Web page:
For the preparation of liver cytosol, liver tissues were homogenized at 4 °C in the lysis buffer containing 20 mM Tri–HCl, 150 mM NaCl, pH 7.5, 1 % NP40, 0.5 % Na-deoxycholate stock, 1 mM EDTA, 0.1 % sodium dodecyl sulfate and then centrifuged at 14,000 rpm at 4 °C for 30 min. The resulting supernatants were used for western blot analysis. Preparation of nuclear fraction was performed in the livers, frozen in liquid nitrogen, and homogenized in buffer A (0.6 % Nonidet P40, 150 mM NaCl, 10 mM HEPES (pH 7.9), 1 mM EDTA, 0.5 mM PMSF, leupeptin, pepstatin, and aprotinin). Following the homogenization procedure, samples were centrifuged 5000 rpm at 4 °C for 30 s. The supernatants were incubated for 5 min on ice and centrifuged 5000 rpm for 5 min. The nuclear pellet was suspended in buffer B (25 % Glycerol, 20 mM HEPES (pH 7.9), 420 mM NaCl, 1.2 mM MgCl2, 0.2 mM EDTA, 0.5 mM dithiothreitol (DTT), 0.5 mM PMSF, benzamidine, leupeptin, pepstatin, and aprotinin) followed by incubation on ice for 20 min. The supernatant was used to determine nuclear protein concentration. The total protein concentrations of the liver tissue extract were determined by using Nano-Drop spectrophotometer (Implen Inc., CA, USA). Protein samples were separated with SDS-PAGE and transferred onto polyvinylidene fluoride (PVDF) membranes (Millipore, Marlborough, MA, USA). The blotted membrane was blocked by incubation in 5 % defatted dry milk in PBS–Tween 20 and hybridized with primary antibodies against SREBP1c (Santa Cruz Biotechnology, Santa Cruz, CA, USA, 1:500), C/EBPα (Cell Signaling Technology, Danvers, MA, USA, 1:1000), PPARα (Abcam, Cambridge, MA, USA, 1:1000), FAS (Santa Cruz Biotechnology, Santa Cruz, CA, USA, 1:500), LPL (Santa Cruz Biotechnology, Santa Cruz, CA, USA, 1:500), α-SMA (Cell Signaling Technology, Danvers, MA, USA, 1:4000), 4-hydroxynonenal (4-HNE; R&D systems, Minneapolis, MN, USA, 0.5 µg/ml), lamin B (Abcam, Cambridge, MA, USA, 1:10,000), and β-actin (Santa Cruz Biotechnology, Santa Cruz, CA, USA, 1:200) overnight at 4 °C. The membrane was then incubated with the relative secondary antibody (Santa Cruz Biotechnology, Santa Cruz, CA, USA). Detection was performed using the ECL chemiluminescence (Santa Cruz Biotechnology, Santa Cruz, CA, USA) according to the manufacturer’s instructions. Luminescent signal was recorded and quantified with the Syngene G box (Syngene, Cambridge, UK).
Data were expressed as mean ± SEM. The significance of differences was determined by one-way ANOVA followed by Duncan’s test for multiple comparisons using an SPSS (20.0 K for Windows). A probability level of P < 0.05 was considered statistically significant.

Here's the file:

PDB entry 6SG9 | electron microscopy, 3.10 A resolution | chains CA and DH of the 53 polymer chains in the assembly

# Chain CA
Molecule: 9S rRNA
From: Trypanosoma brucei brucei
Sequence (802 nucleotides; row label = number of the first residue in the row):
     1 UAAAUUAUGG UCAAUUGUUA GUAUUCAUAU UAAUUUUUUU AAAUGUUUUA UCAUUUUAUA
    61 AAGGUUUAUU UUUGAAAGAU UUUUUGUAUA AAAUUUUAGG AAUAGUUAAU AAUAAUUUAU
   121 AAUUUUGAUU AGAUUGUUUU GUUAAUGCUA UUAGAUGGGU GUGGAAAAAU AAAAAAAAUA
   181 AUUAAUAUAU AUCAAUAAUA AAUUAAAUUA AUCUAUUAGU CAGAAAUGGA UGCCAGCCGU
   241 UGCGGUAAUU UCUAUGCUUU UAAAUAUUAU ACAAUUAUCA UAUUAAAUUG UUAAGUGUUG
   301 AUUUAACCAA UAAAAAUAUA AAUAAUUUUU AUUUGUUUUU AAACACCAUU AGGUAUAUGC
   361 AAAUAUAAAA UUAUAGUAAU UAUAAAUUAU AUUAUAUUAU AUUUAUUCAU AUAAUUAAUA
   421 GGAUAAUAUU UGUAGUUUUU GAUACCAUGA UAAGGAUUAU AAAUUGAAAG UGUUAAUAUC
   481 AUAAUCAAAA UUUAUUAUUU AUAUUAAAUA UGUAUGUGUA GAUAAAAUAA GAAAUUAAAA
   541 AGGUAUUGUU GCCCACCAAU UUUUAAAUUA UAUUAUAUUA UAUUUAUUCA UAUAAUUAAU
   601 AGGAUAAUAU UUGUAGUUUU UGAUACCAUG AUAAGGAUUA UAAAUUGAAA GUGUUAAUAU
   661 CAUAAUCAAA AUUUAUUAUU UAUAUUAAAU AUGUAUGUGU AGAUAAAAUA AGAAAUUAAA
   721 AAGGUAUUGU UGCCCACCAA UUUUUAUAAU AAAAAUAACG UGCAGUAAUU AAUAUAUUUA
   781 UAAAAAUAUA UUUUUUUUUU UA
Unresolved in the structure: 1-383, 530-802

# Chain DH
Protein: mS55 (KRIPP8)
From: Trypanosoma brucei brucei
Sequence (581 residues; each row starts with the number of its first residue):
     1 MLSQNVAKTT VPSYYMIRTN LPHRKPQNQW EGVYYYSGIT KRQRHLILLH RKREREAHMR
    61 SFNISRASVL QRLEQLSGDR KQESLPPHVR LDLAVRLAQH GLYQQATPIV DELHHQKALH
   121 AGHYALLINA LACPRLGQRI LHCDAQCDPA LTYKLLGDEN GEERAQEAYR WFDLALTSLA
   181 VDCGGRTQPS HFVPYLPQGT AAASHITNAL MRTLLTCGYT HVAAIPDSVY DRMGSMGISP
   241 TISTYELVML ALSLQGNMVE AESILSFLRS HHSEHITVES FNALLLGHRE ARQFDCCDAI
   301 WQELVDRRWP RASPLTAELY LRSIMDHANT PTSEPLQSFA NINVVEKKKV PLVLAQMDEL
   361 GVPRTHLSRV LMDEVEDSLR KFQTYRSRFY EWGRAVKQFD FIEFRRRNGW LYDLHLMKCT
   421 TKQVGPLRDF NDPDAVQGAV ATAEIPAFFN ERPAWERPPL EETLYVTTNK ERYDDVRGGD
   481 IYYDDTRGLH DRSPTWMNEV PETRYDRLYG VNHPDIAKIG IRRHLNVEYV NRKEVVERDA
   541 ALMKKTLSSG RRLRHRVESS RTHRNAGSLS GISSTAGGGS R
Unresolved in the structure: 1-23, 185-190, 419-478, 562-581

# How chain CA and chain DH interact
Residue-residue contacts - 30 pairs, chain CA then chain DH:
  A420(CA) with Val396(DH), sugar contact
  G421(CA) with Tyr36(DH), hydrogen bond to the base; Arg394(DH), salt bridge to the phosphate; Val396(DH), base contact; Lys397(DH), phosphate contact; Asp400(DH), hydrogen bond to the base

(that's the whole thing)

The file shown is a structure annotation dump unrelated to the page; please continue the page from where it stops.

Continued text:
Compositional analysis of MLE and MFE
Functional ingredients of MLE were analyzed by HPLC. HPLC analysis of the standard MLE showed that the retention times of DNJ and resveratrol were 1.855 and 17.512 min, respectively. The MLE contained the presence of DNJ (3.75 %) and resveratrol (0.015 %) (Fig. 1).
Body weight and accumulation of white adipose tissue (WAT)
After 9 weeks of dietary manipulation to induce obesity, the HF group showed a significantly higher body weight compared to the CON group. MLE did not affect body weight after 12 weeks of treatment (Table 2).
WAT accumulation, including epididymal and retroperitoneal fat, was slightly decreased in the L group (low dose of MLE-treated group) compared to the HF group. However, body fat mass was not significantly different among the HFD-fed groups regardless of MLE supplementation (Table 2).
Effect of MLE on plasma lipid profiles and hepatic function
Triglyceride (TG) and total cholesterol (TC) levels in the HF group were significantly increased compared to those in the CON group. However, TG and TC levels in the MLE-supplemented groups were significantly lower than those in the HF group (Table 3).
HDL-cholesterol levels were also significantly higher in the MLE-supplemented groups compared to the HF group. Moreover, LDL-cholesterol levels and the atherogenic index (AI) in the HF group were significantly higher than those in other groups (Table 3).
To investigate the effect of MLE on hepatic function, GOT and GPT activities were examined in plasma. The results showed that the activities of GOT and GPT in the MLE-treated groups were significantly lower than those in the HF group (Table 3).
Hepatic histology showed the increases in fat deposition in the HF group as compared to those in the MLE-supplemented groups. The MLE-supplemented groups (the L and H groups) showed significant decreases in fat accumulation compared to the HF group (Fig. 2).